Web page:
Staying true to Maati Baani’s unique repertoire of fusing Indian classical and folk music with world sounds, Ishq Fakira Da will use Indian instruments such as jodiya pawa or algoza (double flute) paired with a violin and string quartet, and performances by French saxophonist Madhav Haridas, who also dabbles in Persian instruments. “We want the songs to have a grand sound and textured layers. To achieve a unique setlist, we have dived into some less explored material,” says Kartik. However, certain popular songs made it to the line-up because these highlight a specific musical genre. Like Khusrau’s ‘Ae Ri Sakhi’. “As an Indian classical singer, I enjoyed bringing his poetry to the stage in Sufi style,” says Nirali, who resonates with Mirabai, for her fierce independence and free spirit; traits that a section of women still find aspirational.

Movements like Sufism are beyond religious boundaries. “For me, Sufi means just being in love with anything that makes me happy. Giving yourself completely to something that you love, while working on the ego and constantly evolving to feel connected to a higher power,” says Nirali. “For that matter, I consider myself a Sufi of music.”


Soulful core

Javed Ali—known for his Bollywood hit songs ‘Srivalli’, ‘Ishaqzaade’, ‘Tum Tak’, ‘Jab Tak Hai Jaan’ and the more recent, ‘Chal Ve Watna’—began performing with his father Hamid Hussain, a noted qawwali singer, in childhood. He received training in Hindustani classical music and ghazal gayaki from ghazal exponent Ghulam Ali, and later in gratitude, even assumed his guru’s last name. His first brush with Sufiana music was in 2009 when A. R. Rahman asked him to sing ‘Arziyan’ for the movie Delhi-6, which catapulted his then fledgling career in Bollywood playback singing. “Rahman saab initially wanted a Pakistani singer to sing it. I was at the studio, recording ‘Jashn-e-Bahaaraa’ (Jodhaa Akbar), when Rahman saab told me, ‘We have one more song for you.’ He showed me this composition, and I sang in my normal andaaz. But Rahman sir wanted the Sufiana andaaz, which I had never attempted. He then helped me develop it, insisting that I sing with a fuller, deeper sound and throw of voice. When I sang it again, director Rakeysh Omprakash Mehraji, who was also present, said he no longer had second thoughts about who should sing ‘Arziyan’.”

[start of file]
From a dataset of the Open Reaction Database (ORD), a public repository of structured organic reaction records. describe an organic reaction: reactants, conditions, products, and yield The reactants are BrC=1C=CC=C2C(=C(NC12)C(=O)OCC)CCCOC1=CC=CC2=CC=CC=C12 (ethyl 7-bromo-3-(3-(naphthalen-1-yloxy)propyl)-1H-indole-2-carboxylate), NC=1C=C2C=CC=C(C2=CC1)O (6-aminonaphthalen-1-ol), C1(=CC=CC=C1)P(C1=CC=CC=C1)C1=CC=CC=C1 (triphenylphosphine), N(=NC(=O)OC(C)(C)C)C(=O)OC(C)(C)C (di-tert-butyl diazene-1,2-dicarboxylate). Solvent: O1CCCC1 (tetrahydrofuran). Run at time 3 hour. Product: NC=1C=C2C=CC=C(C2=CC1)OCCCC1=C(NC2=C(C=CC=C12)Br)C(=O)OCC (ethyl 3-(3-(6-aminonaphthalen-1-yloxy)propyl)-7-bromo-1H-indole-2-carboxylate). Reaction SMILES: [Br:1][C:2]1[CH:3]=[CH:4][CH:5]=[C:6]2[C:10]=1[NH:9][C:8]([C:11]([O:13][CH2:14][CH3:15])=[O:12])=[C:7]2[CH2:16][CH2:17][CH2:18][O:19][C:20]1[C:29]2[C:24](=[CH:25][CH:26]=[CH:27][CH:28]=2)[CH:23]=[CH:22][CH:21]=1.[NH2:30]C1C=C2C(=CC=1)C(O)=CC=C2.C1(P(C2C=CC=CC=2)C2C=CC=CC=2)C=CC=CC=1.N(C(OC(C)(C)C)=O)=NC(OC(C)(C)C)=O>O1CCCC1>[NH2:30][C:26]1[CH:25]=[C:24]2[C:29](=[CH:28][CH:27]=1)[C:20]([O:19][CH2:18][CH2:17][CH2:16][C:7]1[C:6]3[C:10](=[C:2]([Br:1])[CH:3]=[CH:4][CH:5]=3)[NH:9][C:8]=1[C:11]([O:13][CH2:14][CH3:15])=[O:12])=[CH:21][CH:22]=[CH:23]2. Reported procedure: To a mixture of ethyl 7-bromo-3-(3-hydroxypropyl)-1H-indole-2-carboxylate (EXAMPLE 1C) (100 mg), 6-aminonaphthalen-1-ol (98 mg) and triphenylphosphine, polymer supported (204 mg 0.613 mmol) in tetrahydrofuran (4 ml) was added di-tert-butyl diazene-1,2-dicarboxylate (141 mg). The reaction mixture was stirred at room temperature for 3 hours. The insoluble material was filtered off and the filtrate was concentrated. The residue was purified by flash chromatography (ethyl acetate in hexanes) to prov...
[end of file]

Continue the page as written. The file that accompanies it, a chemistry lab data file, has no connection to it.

According to Ali, this ‘Sufi voice’ got him wide appreciation. “It became known as my style.” His other Sufi-inspired song that was well received is the 2011 ‘Kun Faya Kun’ (Rockstar), again composed by Rahman. The composer made Ali do the wazu (ablution) and wear a taqiyah (skullcap) to record the song in front of just one burning candle with all the studio lights switched off. “Rahman saab tried to create the right atmosphere to establish that divine connection, and the asar (result) is evident in the song. The song felt like a prayer while singing it. Jaise ki namaz padh rahe the (as if offering namaz). Even now, I cover my head onstage for spiritual songs.”

Despite doing regular riyaz (practice) and hitting the right notes, a performance of Sufiana music can feel amiss without one ingredient. The vocalist, says Ali, must have ruhaniyat or soulfulness, to sound ethereal and thereby connect to the listener’s soul. Songs by Nusrat Fateh Ali Khan and Abida Parveen have that quality, he says. “That is the crux of Sufiana music. Otherwise, you are just singing the notes, showing off your musical prowess. Anyone can sing the right tune, but ruhaniyat is God-given. When that happens, the words and the composition flow intuitively.”


This article was originally published in the February 2024 issue of the On Stage.